The Agricultural Revolution in Prehistory. Why did Foragers become Farmers – BARKER (DP)

BARKER, Graeme. The Agricultural Revolution in Prehistory. Why did Foragers become Farmers. Oxford: Oxford University Press, 2006. 598p. Resenha de: BUDJA, Mihael. Documenta Praehistorica, v.34, 2007.

The Agricultural Revolution in Prehistory addresses some of the most debated questions as to why, how, when and where foraging societies decided that Ôthe advantages of food production outweighed the options available to them as foragersÕ. Graeme Barker first discussed these questions in his Cambridge PhD on the transition from hunting to farming in central Italy. Some years later he focused on the evolution of farming in Europe. His recent book is an attempt to bring to bear a global holistic approach to the problem of why foragers became farmers. The book is in ten parts: (1) Approaches to the Origins of Agriculture, (2) Understanding Foragers, (3) Identifying Foragers and Farmers, (4) The ÔHearth of Domestication Õ? Transitions to Farming in South-West Asia, (5) Central and South Asia: the Wheat/Rice Frontier, (6) Rice and Forest Farming in East and South-East Asia, (7) Weed, Tuber, and Maize Farming in the Americas, (8) Africa: Afro-Asiatic Pastoralists and Bantu farmers?, (9) Transitions to Farming in Europe: Ex Oriente Lux?, and (10) The Agricultural Revolution in Prehistory: Why did Foragers become Farmers?

In the context of a short review, the range and rich detail of this book precludes further summary, and to engage in debate on any one section would be invidious. Suffice to say that the author believes that the process of transition to farming demands a regionally comparative approach. For every region, he suggests, we need to understand Òchanges in climate and environment, the nature of the plant and animal resources available, and how they were exploited by people on either side of the presumed transitional phase(s) from foraging to farming”. And, that “if we are to understand why prehistoric foragers become farmers” we have to “imagine how they must have viewed their world and the challenges and choices available to them”. There is no reason not to agree with these postulates.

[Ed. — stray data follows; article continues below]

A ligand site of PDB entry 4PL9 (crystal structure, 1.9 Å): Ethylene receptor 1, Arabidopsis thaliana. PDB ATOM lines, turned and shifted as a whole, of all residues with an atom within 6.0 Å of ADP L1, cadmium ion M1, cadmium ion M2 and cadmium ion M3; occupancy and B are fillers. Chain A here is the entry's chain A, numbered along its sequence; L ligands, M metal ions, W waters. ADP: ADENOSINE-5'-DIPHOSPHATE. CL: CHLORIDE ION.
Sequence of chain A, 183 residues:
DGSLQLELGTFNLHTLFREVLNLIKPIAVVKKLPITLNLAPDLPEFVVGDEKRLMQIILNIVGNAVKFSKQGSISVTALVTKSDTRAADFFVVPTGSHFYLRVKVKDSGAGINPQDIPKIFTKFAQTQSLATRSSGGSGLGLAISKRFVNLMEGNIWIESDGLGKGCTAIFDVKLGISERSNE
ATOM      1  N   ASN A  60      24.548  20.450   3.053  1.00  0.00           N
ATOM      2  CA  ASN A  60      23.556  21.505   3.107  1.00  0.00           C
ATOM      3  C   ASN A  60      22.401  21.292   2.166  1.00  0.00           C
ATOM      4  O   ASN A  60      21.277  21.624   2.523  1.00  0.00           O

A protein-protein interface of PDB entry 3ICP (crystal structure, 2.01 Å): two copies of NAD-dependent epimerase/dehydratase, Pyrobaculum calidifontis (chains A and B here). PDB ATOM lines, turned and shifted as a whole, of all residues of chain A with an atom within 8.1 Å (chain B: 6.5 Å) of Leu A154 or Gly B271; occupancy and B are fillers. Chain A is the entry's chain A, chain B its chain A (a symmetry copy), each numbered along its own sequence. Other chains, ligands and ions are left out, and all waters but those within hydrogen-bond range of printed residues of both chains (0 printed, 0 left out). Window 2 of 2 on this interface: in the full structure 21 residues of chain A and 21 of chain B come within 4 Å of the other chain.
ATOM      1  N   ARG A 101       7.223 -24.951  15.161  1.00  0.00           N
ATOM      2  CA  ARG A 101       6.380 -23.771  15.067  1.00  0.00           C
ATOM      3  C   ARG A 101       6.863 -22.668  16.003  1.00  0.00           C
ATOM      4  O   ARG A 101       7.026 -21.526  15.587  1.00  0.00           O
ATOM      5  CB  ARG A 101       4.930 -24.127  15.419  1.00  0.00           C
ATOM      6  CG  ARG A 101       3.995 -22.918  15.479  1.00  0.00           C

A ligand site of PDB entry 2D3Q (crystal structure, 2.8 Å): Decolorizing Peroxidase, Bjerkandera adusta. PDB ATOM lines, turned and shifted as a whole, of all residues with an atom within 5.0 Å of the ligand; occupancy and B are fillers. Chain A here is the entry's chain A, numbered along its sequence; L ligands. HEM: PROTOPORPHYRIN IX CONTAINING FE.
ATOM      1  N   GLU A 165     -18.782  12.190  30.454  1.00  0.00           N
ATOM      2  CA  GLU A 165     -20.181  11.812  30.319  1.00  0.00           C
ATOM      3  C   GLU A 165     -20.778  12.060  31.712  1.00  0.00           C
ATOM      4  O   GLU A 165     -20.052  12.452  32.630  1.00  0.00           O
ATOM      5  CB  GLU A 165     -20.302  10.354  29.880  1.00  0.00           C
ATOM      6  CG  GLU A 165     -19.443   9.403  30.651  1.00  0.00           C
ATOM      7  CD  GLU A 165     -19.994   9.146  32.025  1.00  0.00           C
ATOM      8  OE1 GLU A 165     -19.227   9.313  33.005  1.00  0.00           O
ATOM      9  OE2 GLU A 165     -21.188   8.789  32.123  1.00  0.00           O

The author develops a strong case for the development of agricultural systems in many regions as transformations in the life-styles of indigenous forager societies, and hypothesises that these were as much changes in social norms and ideologies as in ways of obtaining food. He argues at the same time that the transition to farming was a process consisting of many unwise, foolish and fatal decisions, and that what actually happened was not the discovery nor the invention of food production, but a by-product of decisions made without an awareness of their consequences (p. 392, quoting J. M. Diamond).

The author surprises us by reviving two old concepts and models, agricultural revolution (cf. V. G. Childe) and acculturation (cf. S. Piggott [Ancient Europe. 1965], missing from the bibliography). He argues strongly against the concept of demic diffusion and/or the wave of advance model (cf. A. J. Ammerman and L. L. Cavalli-Sforza). For him, the main problem with the demic diffusion model is Òits focus on the transition to farming as some kind of unique sequence of movements in an otherwise static world.Ó (p. 413).

By adopting a global perspective, the author integrates in the book a series of general and basic data that were discussed in the eighties and nineties in archaeology, anthropology, botany and zoology, climatology, and archaeogenetics. Unfortunately, he overlooks relevant information as much as the recent discussions of origins and diffusions of “Mesolithichic” and “Neolithic” Y-chromosomes and mitochondrial DNA haplogroups, and global human population trajectories in the context of the processes of the transition to farming. Human genetic studies show that the modern European paternal and maternal genetic landscape was not the result of farmers invading from the Near East, and that demic diffusion is not a realistic scenario for interpreting the transition to farming in either Europe or Central Asia. The lively debate on the “8.200 calBp climate event” Ð which undoubted correlates chronologically with the transition to farming on a global scale, and certainly affected environmental conditions Ð is not taken into account. How the event affected contemporary hunter-gatherers and farmers and the transition to farming still awaits an answer.

There is no question, however, that The Agricultural Revolution in Prehistory is a big step towards an unbiased interpretation of the processes of transition to farming in prehistory both regionally and globally.

Mihael Budja –  University of Ljubljana.

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